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Editorial

Addis Abeba, January 30/2018 – As of late, it doesn’t take to be a doomsayer to see (and say) that the politics in Ethiopia is at a brink of an unprecedented crisis that keep dragging its people to violence and chaos. Mentioning a few recent examples will suffice to show how miserably the federal government has failed to ensure the safety and security of Ethiopians. It is not able to protect when, for example, a military violence has recently displaced one million people from the Somali Regional State. In the process, in what many of the victims say was a crime perpetrated by members of the Somali Region Special Police –a para military force usually referred to as ‘Liyu Police’ – hundreds of civilians, including pregnant women and children as young as 3 months, were killed. The Federal Defense Forces are accused of failing to protect civilians under the pretext of not interfering in regional matters. Ironically however, that did not hinder them from pulling their triggers in recent weeks and days, killing civilian protesters and non-protesters from Ambo to Chelenko, Shashemene, Hamaresa, Moyale, and as of last week, Weldiya and Kobo, among other places. As always, the federal government did little to investigate and prosecute security forces responsible for these killings.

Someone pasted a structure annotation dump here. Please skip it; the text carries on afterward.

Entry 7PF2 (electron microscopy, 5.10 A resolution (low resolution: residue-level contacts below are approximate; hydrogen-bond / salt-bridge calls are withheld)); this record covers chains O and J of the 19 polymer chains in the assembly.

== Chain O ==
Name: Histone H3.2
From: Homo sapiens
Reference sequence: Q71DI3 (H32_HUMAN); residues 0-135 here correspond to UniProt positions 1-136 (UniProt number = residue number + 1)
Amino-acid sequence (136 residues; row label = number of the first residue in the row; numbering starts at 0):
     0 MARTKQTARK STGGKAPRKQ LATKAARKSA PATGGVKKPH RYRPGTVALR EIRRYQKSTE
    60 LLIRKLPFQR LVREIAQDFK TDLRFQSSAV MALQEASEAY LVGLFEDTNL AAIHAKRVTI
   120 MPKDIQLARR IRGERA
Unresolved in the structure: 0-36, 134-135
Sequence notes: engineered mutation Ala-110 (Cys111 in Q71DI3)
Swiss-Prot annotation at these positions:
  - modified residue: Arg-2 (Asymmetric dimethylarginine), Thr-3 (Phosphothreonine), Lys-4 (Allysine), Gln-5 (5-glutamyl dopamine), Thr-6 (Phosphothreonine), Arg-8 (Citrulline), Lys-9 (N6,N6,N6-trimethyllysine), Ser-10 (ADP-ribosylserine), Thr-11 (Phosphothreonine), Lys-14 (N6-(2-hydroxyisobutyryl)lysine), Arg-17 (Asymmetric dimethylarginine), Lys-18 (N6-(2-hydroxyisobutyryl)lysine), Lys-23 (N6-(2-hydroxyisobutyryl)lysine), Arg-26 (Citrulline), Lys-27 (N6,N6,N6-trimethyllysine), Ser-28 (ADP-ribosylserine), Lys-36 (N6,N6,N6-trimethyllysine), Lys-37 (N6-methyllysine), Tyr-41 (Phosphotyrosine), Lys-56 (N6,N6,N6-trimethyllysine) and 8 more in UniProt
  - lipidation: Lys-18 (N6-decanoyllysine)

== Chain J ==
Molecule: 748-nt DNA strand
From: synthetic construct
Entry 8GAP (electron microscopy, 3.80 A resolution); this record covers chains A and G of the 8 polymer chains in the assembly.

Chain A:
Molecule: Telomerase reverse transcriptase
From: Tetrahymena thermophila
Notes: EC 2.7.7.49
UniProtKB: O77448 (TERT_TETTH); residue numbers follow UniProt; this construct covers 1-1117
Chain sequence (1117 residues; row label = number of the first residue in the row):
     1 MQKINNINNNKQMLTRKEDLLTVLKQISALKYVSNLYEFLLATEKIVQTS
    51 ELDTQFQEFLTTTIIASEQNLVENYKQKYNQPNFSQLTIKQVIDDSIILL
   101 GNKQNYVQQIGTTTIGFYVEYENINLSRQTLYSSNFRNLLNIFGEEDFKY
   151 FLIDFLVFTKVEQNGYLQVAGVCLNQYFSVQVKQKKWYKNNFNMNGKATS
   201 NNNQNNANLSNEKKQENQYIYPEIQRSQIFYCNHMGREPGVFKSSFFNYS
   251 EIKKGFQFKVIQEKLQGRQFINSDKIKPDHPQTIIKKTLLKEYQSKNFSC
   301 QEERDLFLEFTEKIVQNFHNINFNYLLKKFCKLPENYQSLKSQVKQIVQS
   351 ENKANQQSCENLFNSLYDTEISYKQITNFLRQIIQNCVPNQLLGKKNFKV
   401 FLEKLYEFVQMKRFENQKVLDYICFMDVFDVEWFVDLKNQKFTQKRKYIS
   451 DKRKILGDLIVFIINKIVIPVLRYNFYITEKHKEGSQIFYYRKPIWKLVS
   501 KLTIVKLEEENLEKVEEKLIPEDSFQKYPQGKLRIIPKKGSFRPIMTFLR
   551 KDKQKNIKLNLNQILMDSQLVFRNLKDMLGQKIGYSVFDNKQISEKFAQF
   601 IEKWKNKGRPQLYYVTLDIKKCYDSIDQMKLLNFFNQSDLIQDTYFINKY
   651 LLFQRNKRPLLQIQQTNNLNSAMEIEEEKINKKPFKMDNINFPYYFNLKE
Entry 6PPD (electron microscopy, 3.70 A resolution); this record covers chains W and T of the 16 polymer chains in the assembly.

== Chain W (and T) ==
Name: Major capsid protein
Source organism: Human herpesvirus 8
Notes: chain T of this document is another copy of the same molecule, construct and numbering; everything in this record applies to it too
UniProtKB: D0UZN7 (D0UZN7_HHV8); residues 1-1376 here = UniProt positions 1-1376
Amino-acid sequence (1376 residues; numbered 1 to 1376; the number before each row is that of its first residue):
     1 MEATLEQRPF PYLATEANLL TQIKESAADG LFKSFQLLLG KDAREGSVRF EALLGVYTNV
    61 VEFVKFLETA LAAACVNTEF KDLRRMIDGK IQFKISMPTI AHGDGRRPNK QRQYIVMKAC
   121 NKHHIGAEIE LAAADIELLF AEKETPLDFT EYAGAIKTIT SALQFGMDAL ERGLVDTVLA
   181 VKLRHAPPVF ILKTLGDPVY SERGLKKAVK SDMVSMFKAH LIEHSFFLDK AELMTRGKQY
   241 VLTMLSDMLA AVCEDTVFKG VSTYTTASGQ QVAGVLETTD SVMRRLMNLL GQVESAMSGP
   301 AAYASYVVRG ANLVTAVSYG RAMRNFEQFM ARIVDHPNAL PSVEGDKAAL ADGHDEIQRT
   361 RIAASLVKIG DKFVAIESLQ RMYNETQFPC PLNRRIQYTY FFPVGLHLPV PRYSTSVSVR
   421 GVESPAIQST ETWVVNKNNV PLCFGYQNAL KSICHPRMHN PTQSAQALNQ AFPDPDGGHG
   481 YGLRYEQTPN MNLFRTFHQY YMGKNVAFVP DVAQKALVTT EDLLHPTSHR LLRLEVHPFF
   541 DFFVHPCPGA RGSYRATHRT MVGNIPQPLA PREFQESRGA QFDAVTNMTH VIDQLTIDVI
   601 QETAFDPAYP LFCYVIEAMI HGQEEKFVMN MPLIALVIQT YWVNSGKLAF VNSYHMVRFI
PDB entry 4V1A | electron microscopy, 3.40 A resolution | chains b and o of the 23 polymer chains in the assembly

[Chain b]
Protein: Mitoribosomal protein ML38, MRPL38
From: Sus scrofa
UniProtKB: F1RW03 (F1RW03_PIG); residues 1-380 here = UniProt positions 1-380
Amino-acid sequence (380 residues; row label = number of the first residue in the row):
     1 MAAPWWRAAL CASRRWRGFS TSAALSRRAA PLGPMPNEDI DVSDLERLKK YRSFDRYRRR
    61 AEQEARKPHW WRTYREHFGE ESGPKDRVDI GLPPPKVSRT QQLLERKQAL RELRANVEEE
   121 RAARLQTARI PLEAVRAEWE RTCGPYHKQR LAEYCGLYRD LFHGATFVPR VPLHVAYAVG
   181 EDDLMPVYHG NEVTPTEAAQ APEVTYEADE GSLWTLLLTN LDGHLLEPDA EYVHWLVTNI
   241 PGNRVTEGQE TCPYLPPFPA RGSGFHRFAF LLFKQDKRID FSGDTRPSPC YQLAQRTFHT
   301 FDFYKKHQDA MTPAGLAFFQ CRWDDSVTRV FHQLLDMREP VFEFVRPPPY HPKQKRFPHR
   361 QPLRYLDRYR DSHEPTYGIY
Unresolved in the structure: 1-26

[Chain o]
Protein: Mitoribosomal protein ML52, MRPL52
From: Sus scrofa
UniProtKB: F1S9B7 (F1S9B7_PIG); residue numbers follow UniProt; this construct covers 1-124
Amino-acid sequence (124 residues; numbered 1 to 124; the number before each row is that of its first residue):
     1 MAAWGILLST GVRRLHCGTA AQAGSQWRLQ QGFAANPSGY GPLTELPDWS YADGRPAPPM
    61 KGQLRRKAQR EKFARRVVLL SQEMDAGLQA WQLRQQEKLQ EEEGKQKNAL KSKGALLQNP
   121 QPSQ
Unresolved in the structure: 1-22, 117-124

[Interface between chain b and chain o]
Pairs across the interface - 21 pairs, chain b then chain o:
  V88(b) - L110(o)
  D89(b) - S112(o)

The dominant elites controlling Ethiopia’s ruling party, EPRDF, do not appear to appreciate the perilous turn this situation is taking the country to. Despite repeated promises of reform, so far no significant measure has materialized.

In the absence of that genuine commitment for reform among the political elites, it may still be relevant to look at the constitutionally mandated institutions – mainly the House of Peoples’ Representatives (HPR) – as the last and desperate resort to stop army orchestrated killings and to prevent the country from falling in to the imminent abyss .

Yes, it is regrettable that save for one so-called independent MP, all the 547 seats in the parliament is controlled by MPs from EPRDF’s four coalition parties constituting the center and their five sister parties from the peripheries; yes, instead of exercising their constitutional powers, our parliamentarians have been nothing but a collective voice of 547 yes men and women; and yes, the endless excuse that paralyzed the people’s voice within the parliament is the extension of  ‘democratic centralism’, EPRDF’s political dogma that has effectively reduced the role of the HPR to nothing but a rubber-stamp of the powerful group within EPRDF – a group which has been steering the country toward crisis for years.

But against all odds in this 100 per cent ruling party controlled Parliament, something unusual has been happening as of the end of the last summer recess in Oct. 2017. As a reflection of the inter-party crisis that gripped the EPRDF as a coalition, including the sudden resignation of the speaker of the house, Aba Dulla Gemeda, who later on rescinded his resignation, members of the parliament – especially the ones from the Oromia and Amhara regional states – hence sheer majority – are showing sings of resistance – a resistance that included demanding the Prime Minister to appear before them and explain the Somali-Oromia violence; a resistance that manifested itself through boycotting parliamentary sessions, something that was never seen before.